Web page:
Q:

How does age affect a disc?
A: The pulpy disc tissue degenerates naturally as we age. And, the supporting ligaments begin to weaken. At a younger age, a single excessive strain is usually the cause of injury to the disc. But as we get older and the wear and tear progresses, a relatively minor strain or twisting movement can cause a disc herniate. Although there are many causes for this wear and tear, the primary factor is genetics. Research has shown that there may be a hereditary predispoition for slipped discs, often with may members of a family being affected.

Q:

What other factors contribute to the degeneration process?
A: Stress, tension, overweight, lack of exercise, poor sitting and working posture may aggravate an already existing back condition. The wear and tear of the disc is also spurred by disease such as cancer, rheumatoid arthritis, diabetes and certain medications.

Q:

When should people see a doctor?
A: They should see a doctor if they suffer from back pain that is accompanied by pain that radiates down their leg or pain that does not seem to go away after a few days of rest.

Q:

When is surgery a good option for treating herniated discs?
A: The human body has an amazing ability to heal even when battered by wear and tear. For most people, back pain can usually be eased with a few changes in lifestyle, mild physical therapy, back-strengthening exercises, behavior modification, and a little patience. The majority of back problems go away in four to six weeks with moderate medical attention and pain medication. In a few cases, when the pain is severe and does not respond to nonsurgical treatment, surgery to remove the bulging disc parts may be a good option. New microsurgery techniques now offer patients quicker recovery and more complete recovery than traditional surgery methods.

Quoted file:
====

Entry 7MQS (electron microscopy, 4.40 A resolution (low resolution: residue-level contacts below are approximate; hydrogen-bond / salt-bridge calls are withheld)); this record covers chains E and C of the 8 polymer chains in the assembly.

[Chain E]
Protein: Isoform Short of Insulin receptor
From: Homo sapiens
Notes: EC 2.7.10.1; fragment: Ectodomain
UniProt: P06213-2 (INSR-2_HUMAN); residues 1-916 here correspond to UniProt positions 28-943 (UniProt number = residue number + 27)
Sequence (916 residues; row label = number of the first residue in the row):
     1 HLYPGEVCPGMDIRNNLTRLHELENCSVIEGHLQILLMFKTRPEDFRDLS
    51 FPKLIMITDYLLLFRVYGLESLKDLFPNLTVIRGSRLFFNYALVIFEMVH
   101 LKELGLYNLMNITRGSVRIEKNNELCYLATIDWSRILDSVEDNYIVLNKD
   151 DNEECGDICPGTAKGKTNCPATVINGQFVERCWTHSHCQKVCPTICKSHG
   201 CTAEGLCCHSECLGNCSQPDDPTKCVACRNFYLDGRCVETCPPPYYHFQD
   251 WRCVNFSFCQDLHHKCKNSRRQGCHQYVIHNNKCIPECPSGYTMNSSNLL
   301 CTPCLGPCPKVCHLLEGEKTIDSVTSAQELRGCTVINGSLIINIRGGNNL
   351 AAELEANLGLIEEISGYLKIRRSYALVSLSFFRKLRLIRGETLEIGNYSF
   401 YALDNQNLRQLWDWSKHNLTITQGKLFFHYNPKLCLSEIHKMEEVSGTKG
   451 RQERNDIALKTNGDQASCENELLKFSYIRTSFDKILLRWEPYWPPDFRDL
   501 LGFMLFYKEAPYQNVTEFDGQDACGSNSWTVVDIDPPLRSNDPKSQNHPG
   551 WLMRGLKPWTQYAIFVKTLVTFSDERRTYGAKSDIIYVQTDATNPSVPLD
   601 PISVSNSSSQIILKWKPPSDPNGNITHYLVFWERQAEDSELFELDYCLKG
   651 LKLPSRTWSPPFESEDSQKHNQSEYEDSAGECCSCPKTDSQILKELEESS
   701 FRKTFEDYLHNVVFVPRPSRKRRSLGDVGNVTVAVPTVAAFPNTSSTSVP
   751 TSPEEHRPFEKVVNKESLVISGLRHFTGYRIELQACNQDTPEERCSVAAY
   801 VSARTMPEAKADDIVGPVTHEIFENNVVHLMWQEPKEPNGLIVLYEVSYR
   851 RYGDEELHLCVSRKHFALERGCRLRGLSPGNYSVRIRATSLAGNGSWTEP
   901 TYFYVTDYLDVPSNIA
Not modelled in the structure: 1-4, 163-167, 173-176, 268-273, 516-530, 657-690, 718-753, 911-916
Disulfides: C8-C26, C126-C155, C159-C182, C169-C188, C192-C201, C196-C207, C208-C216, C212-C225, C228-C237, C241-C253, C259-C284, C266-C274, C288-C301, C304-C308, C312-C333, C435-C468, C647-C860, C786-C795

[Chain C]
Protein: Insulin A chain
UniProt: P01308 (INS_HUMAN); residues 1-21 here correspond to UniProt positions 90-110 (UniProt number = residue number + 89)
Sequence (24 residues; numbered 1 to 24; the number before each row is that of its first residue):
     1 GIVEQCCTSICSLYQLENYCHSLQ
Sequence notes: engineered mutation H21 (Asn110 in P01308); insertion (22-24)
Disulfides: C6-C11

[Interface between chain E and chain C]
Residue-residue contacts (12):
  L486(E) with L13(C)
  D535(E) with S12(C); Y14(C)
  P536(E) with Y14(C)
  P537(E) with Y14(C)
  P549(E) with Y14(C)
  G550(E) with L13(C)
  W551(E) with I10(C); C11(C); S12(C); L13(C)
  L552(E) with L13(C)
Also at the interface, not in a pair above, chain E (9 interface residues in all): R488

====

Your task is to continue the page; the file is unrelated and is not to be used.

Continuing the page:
Q:

How are herniated discs treated?
A: Because there are so many causes of a herniated disc (and all back pain for that matter), each patient commands a different treatment plan. The first approach we take with all our patients is conservative, with treatment consisting of exercise, physical therapy or medication (or a combination therof). The majority of back problems go away in four to six weeks with moderate medical attention and pain medication. For those who fail conservative treatment there are now new microsurgical techniques that can offer appreciable relief.

Latest news

Visit our media library for access to all of our news videos.

The Spine Institute is often in the news pioneering new treatments to help the reported 34 million Americans 18 years and older who suffer lower back pain, and another 9 million who suffer neck pain. Watch the news coverage here.



Dr. Hyun Bae is the first U.S. surgeon to test a new synthetic gel called the NuCore injectable nucleus. It's injected directly into the natural cushion of the disc.